People who were children when their parents divorced have less ‘love hormone’.

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People who were children when their parents were divorced showed lower levels of oxytocin—the so-called “love hormone”—when they were adults than those whose parents remained married, according to a study led by Baylor University. That lower level may play a role in having trouble forming attachments when they are grown.

Oxytocin—secreted in the brain and released during bonding experiences such as delivery of a baby or sexual interaction or nursing, even being hugged by a romantic partner—has been shown in previous research to be important for social behavior and emotional attachments in early life. The oxytocin system also has been linked to parenting, attachment and anxiety.

The new study, published in the Journal of Comparative Psychology, delves into an area that has not been well researched—a link between oxytocin, early experience and adult outcomes.

“Since the rates of divorce in our society began to increase, there has been concern about the effects of divorce on the children,” said lead author Maria Boccia, Ph.D., professor of child and family studies at Baylor University in the Robbins College of Health and Human Sciences. “Most research has focused on short-term effects, like academic performance, or longer-term outcomes like the impact on relationships. How divorce causes these effects, however, is unknown.

“Oxytocin is a neurohormone that is important in regulating these behaviors and is also sensitive to the impact of stressful life events in early life,” she said. “This is a first step towards understanding what mechanisms might be involved.”

Previous studies of children whose parents were divorced have found that the experience was associated with mood disorders and substance abuse—behaviors found to be related to oxytocin, Boccia said. Additionally, such childhood experiences as divorce or death of a parent are associated with depression and anxiety in adolescents and adults, as well as with poorer parenting in adulthood, less parental sensitivity and warmth, overreaction and increased use of punishment.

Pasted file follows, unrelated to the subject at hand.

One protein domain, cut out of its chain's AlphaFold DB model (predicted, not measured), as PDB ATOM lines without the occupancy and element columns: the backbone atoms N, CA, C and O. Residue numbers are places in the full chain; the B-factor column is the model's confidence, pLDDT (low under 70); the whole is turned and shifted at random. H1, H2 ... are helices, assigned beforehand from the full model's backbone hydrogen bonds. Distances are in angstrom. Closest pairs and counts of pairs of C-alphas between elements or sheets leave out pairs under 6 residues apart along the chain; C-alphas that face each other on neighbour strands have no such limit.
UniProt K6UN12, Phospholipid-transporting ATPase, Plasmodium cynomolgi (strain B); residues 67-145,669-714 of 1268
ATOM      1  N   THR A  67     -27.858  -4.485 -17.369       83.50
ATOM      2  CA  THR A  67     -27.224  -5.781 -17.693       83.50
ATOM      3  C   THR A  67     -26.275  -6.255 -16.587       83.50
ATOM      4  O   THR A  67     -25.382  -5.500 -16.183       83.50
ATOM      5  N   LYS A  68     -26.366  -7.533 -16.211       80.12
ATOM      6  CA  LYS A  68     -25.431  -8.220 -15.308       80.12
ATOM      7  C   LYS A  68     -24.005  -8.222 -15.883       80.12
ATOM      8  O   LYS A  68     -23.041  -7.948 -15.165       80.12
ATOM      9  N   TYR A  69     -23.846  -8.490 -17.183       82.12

Researchers in the Baylor study examined the effect of the experience of parental divorce in childhood on later adult oxytocin levels. They also asked participants to complete a set of questionnaires on attachment style and other measures.

“What we found was that oxytocin was substantially lower in people who experienced parental divorce compared to those who did not and correlated with responses on several measures of attachment,” Boccia said. “These results suggest that oxytocin levels are adversely affected by parental divorce and may be related to other effects that have been documented in people who experience parental divorce.”

Animal studies also suggest that one mechanism contributing to the negative effects of early parental separation may be suppression of oxytocin activity.

For the latest study, researchers recruited 128 individuals ages 18 to 62 at two institutions of higher learning in the Southeast United States. Of those, 27.3% indicated their parents were divorced. The average age for participants when their parents divorced was 9 years.

Upon arriving at the study site, participants were asked to empty their bladders, then given a 16-ounce bottle of water to drink before filling out questionnaires about their parents and peers during childhood, as well as their current social functioning. The questions addressed their parents’ style, including affection, protection, indifference, over-control and abuse; and their own levels of confidence, discomfort with closeness, need for approval and their styles of relationships and caregiving.

After participants completed the questionnaires, urine samples were collected, and researchers analyzed oxytocin concentrations. The levels were substantially lower in individuals whose childhood experience included their parents’ divorce.

Further analysis showed that those individuals rated their parents as less caring and more indifferent. They also rated their fathers as more abusive. Those who experienced parental divorce during childhood were less confident, more uncomfortable with closeness and less secure in relationships. They rated their own caregiving style as less sensitive and close than did the participants whose parents had not divorced.

“One of the first questions I am asked when presenting this research to other scientists is ‘does how old the child is when the divorce occurs matter?’ That is the most pressing question that we need to explore,” Boccia said.

Provided by
Baylor University

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